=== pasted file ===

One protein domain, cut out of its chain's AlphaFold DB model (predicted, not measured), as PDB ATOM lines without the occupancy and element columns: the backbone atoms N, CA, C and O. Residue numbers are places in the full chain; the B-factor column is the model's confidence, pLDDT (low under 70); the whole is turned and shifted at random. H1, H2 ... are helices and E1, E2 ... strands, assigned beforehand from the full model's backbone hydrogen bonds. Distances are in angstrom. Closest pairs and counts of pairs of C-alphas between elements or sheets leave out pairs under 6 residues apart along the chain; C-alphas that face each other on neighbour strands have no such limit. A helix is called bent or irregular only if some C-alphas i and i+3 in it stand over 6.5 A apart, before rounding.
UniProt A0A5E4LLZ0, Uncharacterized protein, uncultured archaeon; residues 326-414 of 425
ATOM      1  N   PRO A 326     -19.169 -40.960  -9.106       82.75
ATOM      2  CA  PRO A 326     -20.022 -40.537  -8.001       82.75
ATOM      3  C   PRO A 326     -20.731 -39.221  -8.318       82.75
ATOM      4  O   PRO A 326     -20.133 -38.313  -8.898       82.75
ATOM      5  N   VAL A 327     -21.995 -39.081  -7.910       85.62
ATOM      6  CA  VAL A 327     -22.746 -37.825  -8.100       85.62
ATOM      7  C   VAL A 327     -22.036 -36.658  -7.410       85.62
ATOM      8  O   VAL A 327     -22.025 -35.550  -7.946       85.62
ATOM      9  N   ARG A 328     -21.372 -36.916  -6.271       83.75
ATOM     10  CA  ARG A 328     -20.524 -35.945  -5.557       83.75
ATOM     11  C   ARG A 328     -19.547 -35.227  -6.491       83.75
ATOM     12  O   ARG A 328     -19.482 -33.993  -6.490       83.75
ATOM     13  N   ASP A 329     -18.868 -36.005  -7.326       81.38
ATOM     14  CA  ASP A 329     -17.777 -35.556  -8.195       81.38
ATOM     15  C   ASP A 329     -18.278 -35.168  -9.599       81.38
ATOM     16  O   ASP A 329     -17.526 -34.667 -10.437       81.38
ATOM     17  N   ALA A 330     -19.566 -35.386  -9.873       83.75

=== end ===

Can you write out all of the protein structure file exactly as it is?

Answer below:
One protein domain, cut out of its chain's AlphaFold DB model (predicted, not measured), as PDB ATOM lines without the occupancy and element columns: the backbone atoms N, CA, C and O. Residue numbers are places in the full chain; the B-factor column is the model's confidence, pLDDT (low under 70); the whole is turned and shifted at random. H1, H2 ... are helices and E1, E2 ... strands, assigned beforehand from the full model's backbone hydrogen bonds. Distances are in angstrom. Closest pairs and counts of pairs of C-alphas between elements or sheets leave out pairs under 6 residues apart along the chain; C-alphas that face each other on neighbour strands have no such limit. A helix is called bent or irregular only if some C-alphas i and i+3 in it stand over 6.5 A apart, before rounding.
UniProt A0A5E4LLZ0, Uncharacterized protein, uncultured archaeon; residues 326-414 of 425
ATOM      1  N   PRO A 326     -19.169 -40.960  -9.106       82.75
ATOM      2  CA  PRO A 326     -20.022 -40.537  -8.001       82.75
ATOM      3  C   PRO A 326     -20.731 -39.221  -8.318       82.75
ATOM      4  O   PRO A 326     -20.133 -38.313  -8.898       82.75
ATOM      5  N   VAL A 327     -21.995 -39.081  -7.910       85.62
ATOM      6  CA  VAL A 327     -22.746 -37.825  -8.100       85.62
ATOM      7  C   VAL A 327     -22.036 -36.658  -7.410       85.62
ATOM      8  O   VAL A 327     -22.025 -35.550  -7.946       85.62
ATOM      9  N   ARG A 328     -21.372 -36.916  -6.271       83.75
ATOM     10  CA  ARG A 328     -20.524 -35.945  -5.557       83.75
ATOM     11  C   ARG A 328     -19.547 -35.227  -6.491       83.75
ATOM     12  O   ARG A 328     -19.482 -33.993  -6.490       83.75
ATOM     13  N   ASP A 329     -18.868 -36.005  -7.326       81.38
ATOM     14  CA  ASP A 329     -17.777 -35.556  -8.195       81.38
ATOM     15  C   ASP A 329     -18.278 -35.168  -9.599       81.38
ATOM     16  O   ASP A 329     -17.526 -34.667 -10.437       81.38
ATOM     17  N   ALA A 330     -19.566 -35.386  -9.873       83.75